I usually hit the flour aisle first where they have all kinds of whole grain flours and white flour and also all kinds of mixes for breads, pancakes, biscuits, doughnuts, funnelcakes, and anything else. There is everything you could ever want to make cookies with and decorate them. Every kind of dried fruit, flavored chip, flavoring, sugar, sprinkle, filling, leavening, spice, shortening: they have it. And I mean every kind. There are those food service bags of different jelly fillings for doughnuts in about five flavors. The Amish store had the non-hydrogenated palm oil shortening for months before the regular grocery stores added it to their health food sections. And every time I hear about a "new" healthier alternative sugar, they already have had it there for a while, too.
They have lots of non-wheat flour and lots of gluten free mixes and also snacks and sweets for diabetics, too. The candy aisle is equally fantastic with all the stuff you'd expect like brandname candy plus all kinds of old fashioned stuff and just everything you might ever want. There is bulk cereal and jello and pudding mix and dip mixes and rice and soup mixes. There is also a freezer and a fridge for meats and dairy, and a different times produce boxes with things that don't really need refridgerated like onions, garlic and bananas. The last time I paid less than a dollar for a lemon was at the Amish store, and they were three for a dollar there.
Lots of stuff is organic, and everything is a few pennies per pound less than things cost at the grocery store or the co-op. A lot of the things simply aren't available anywhere else, too, so the fact that the prices are good makes it even cooler. Some things like odd candies, coffee, and really common grocery store items are more like convenience store prices, but the "real" food is all affordable.
At the back and the sides of the store, there are lots of nonfood things. There are schoolbooks and lots of cookbooks and toys and games songbooks and books in German. Also things for drawing and stamping. Greeting cards, notepapers, windchimes, knicknacks, household things like clocks that don't take electricity. There is any kind of cooking utensil you can think of including these amazing hand crank egg beaters that are made in Ohio and are like an heirloom item they are so nice. There are shoes and boots, in black only, of course. One row has bolts of cloth and quilting and sewing things. Most of the cloth is dress cloth or denim or white muslin for bonnets and household things. There aren't a lot of prints or anything like that. There are a few pre-made dresses and bonnets, but it seems more usual to make those things, though, there is a basket of pre-made bonnet strings to attatch to what people sew for themselves. You can also get Lye for soapmaking, though that is one craft I haven't tried yet.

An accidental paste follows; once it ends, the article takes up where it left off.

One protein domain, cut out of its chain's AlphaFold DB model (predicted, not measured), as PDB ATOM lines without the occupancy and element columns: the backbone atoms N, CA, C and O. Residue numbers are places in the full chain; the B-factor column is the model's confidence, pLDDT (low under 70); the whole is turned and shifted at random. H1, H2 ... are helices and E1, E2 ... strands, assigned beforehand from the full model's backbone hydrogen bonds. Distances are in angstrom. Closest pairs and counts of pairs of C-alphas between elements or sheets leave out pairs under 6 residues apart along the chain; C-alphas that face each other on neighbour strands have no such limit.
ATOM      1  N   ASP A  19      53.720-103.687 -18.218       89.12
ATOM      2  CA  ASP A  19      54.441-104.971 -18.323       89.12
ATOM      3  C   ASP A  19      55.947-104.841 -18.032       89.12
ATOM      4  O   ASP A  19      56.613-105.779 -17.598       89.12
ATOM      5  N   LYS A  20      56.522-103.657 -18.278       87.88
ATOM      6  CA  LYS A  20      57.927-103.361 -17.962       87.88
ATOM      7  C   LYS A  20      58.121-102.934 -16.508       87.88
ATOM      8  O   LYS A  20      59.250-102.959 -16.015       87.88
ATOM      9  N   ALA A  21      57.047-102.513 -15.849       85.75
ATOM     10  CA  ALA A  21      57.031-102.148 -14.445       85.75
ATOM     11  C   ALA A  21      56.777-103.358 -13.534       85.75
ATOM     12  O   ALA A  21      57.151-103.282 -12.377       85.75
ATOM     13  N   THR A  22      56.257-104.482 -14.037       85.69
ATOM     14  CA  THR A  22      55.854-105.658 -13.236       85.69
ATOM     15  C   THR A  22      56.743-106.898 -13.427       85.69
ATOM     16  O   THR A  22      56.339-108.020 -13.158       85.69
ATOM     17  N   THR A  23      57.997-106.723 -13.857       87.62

Overhead, there are all sorts of larger items. Giant metal mixing bowls, lamps and oil stoves and pots and pans. You can also get plates and cups and glasses. Most aisles you need to kind of duck though, there are so many things hanging. Then, there are all herbs and vitamins and supplements. Plus, medicinal teas and natural soaps and toothpaste. I haven't even mentioned snacks, pretzels, trailmixes, crackers, and cookies. There are all kinds of pectins and picking things for jelly and canning, too.
A good portion of the books and stamps and toys are religious-based which makes the store a really popular destination for homeschoolers and Sunday school teachers. Also, a lot of "special diet" people shop there. And older people who are getting the things they grew up eating at better prices than at the grocery store. I usually go for candy and flour, but I get socks there pretty often and shoes and snacks, and today I bought a bag of that brown salt that comes from Utah and my favorite toothpaste: Tom's of Maine Fennel, no flouride, no baking soda. My other purchases included graham crackers, organic oatmeal -- Wednesdays are Oatmeal for Breakfast Day -- and popcorn, plus a new pair of socks, a huge splurge for me, but really useful, as I can wear my black plain knee socks when I work, and it looks like I'm wearing tights or nylons!
I'm actually pretty excited about buying in bulk right now, since my dad got me a vacuum sealer as a combination birthday and Christmas present. It's a great present since, my basement storage area gets a little damp and moldy in the summer when I also tend to have a lot of sugar on hand for jelly making and I don't run through flour as quickly. He got me the canister set and also this really cool attatchment that will put a vacuum seal on a standard sized mason jar with a regular old lid. I know I have a quart jar from honey around here somewhere that takes a regular lid. I'm going to go and find it and seal up some of that oatmeal for storage right now!